16 slight attenuation. Marginally significant
17 improvements in disease-free survival may not
18 translate into overall survival. The formal
19 measures that we have assessed do suggest surrogacy
20 is appropriate for these two endpoints.
21 How to translate this into something that
22 can be helpful and useful to the practicing
1 clinician--at least I hope. Let's suppose in a
2 trial of 2,000 patients we observed a disease-free
3 survival hazard ratio of 0.8. Using our model, you
4 can translate this into a predicted hazard ratio
5 for overall survival of 0.84. So we see that
6 slight attenuation.
7 In addition, we can compute a 95-percent
8 predicted interval for the hazard ratio for overall
9 survival. In this case, it would go very 0.77 to
10 0.91. So in this case of a trial of 2,000, if you
11 observe 0.8, you're 95-percent prediction interval
12 for overall survival would exclude one.
13 We can do this not only for a value of
14 0.8, but we can do it for any observed value of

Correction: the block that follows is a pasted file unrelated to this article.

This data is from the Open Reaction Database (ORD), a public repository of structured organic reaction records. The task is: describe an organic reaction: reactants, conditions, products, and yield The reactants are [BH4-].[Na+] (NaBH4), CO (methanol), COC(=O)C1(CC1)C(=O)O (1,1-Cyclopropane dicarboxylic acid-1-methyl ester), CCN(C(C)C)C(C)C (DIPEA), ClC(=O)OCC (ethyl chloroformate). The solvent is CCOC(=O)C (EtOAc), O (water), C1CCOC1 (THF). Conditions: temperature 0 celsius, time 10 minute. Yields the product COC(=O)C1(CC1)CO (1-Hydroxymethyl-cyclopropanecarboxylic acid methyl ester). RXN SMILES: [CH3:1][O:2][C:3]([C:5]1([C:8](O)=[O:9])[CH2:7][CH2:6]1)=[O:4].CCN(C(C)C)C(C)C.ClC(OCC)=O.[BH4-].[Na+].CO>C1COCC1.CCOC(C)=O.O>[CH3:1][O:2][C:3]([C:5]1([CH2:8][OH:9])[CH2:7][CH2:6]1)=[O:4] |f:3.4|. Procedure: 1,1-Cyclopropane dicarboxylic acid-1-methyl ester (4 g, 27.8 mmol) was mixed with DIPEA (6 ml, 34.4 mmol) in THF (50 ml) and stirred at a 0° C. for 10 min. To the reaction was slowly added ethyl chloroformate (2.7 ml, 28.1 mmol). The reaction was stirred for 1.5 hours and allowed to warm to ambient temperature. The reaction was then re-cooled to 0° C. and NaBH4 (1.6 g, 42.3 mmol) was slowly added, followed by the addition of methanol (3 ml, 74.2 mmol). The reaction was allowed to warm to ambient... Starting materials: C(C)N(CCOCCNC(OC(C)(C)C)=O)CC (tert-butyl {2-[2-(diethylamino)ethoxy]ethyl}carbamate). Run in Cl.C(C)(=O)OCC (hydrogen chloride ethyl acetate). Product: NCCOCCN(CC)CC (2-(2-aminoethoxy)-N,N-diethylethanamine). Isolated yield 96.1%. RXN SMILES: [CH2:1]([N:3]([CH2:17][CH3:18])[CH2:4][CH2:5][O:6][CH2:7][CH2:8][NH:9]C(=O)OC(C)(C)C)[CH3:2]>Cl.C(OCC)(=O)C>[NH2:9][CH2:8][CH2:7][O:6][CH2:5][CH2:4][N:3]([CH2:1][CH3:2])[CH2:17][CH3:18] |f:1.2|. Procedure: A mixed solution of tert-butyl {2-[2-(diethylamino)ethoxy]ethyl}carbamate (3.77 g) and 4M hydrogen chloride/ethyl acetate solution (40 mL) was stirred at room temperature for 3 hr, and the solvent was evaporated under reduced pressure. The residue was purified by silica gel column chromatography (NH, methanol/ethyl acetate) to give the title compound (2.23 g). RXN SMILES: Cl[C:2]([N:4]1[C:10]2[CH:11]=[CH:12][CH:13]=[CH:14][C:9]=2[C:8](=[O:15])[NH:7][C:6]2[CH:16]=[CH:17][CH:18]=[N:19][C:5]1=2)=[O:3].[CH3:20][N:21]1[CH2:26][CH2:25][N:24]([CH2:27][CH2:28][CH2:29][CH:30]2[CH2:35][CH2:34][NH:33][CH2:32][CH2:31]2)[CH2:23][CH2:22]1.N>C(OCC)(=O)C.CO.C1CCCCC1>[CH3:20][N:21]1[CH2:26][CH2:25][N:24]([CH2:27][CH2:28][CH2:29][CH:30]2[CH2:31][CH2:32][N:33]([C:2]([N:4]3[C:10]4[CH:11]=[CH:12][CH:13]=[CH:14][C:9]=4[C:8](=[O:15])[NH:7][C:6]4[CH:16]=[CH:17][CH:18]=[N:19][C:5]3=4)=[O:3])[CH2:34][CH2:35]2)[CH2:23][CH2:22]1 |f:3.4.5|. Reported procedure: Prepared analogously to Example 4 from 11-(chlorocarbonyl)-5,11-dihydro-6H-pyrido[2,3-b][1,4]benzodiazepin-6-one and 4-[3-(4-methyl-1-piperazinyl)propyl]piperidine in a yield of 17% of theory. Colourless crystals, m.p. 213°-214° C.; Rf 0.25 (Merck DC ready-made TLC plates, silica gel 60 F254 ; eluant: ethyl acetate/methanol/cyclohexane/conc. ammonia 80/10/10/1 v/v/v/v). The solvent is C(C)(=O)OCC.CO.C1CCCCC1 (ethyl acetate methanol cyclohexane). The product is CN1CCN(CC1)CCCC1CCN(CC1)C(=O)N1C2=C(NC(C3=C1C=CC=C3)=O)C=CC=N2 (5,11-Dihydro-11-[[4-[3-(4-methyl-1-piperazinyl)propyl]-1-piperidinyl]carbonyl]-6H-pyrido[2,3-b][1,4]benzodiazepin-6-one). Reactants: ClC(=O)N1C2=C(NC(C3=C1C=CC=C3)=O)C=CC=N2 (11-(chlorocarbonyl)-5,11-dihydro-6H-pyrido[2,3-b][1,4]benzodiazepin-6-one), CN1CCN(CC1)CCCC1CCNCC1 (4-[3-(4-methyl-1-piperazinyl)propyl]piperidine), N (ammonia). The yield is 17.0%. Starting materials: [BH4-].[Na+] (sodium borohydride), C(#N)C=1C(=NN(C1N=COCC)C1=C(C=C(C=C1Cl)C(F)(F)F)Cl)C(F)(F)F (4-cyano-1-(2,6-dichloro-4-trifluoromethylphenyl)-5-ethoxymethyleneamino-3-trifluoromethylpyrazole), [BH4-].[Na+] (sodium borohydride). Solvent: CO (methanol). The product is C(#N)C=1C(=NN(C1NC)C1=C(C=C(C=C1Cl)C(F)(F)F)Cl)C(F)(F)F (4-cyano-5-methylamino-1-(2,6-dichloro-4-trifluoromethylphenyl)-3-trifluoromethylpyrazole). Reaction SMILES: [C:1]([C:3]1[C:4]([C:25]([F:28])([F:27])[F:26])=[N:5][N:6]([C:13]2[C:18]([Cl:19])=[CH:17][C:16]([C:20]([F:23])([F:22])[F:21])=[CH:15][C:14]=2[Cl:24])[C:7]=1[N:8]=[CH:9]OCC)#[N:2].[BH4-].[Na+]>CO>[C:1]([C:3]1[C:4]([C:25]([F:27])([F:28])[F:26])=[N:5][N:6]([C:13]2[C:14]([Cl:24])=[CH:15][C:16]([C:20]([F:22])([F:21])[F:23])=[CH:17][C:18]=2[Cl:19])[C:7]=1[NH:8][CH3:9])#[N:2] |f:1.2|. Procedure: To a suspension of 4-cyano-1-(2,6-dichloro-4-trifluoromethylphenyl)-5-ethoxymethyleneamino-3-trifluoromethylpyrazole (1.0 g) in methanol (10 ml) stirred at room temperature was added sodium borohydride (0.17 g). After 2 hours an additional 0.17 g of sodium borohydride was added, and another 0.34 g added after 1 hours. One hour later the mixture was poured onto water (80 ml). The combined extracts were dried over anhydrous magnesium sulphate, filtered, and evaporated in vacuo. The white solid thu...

15 disease-free survival and calculate bounds like
16 this. Now, of course, that depends on the sample
17 size from your trial. This example used 2,000
18 patients. If we instead use 1,000 patients--and
19 these red lines are a little bit hard to see, but
20 we can see that the lines fall outside the lines
21 for 1,000. They get wider. The prediction
22 interval is wider. And if you have a trial for
1 3,000 patients, the blue bands get narrower. So
2 based on the sample size, we can see how sure we
3 can be about our prediction.
4 Now, suppose we want to be sure--and I
5 apologize, these red lines show up much better on
6 my screen than they do here. Maybe I'll just go to
7 the yellow line. Okay.
8 Suppose that we want to ensure that our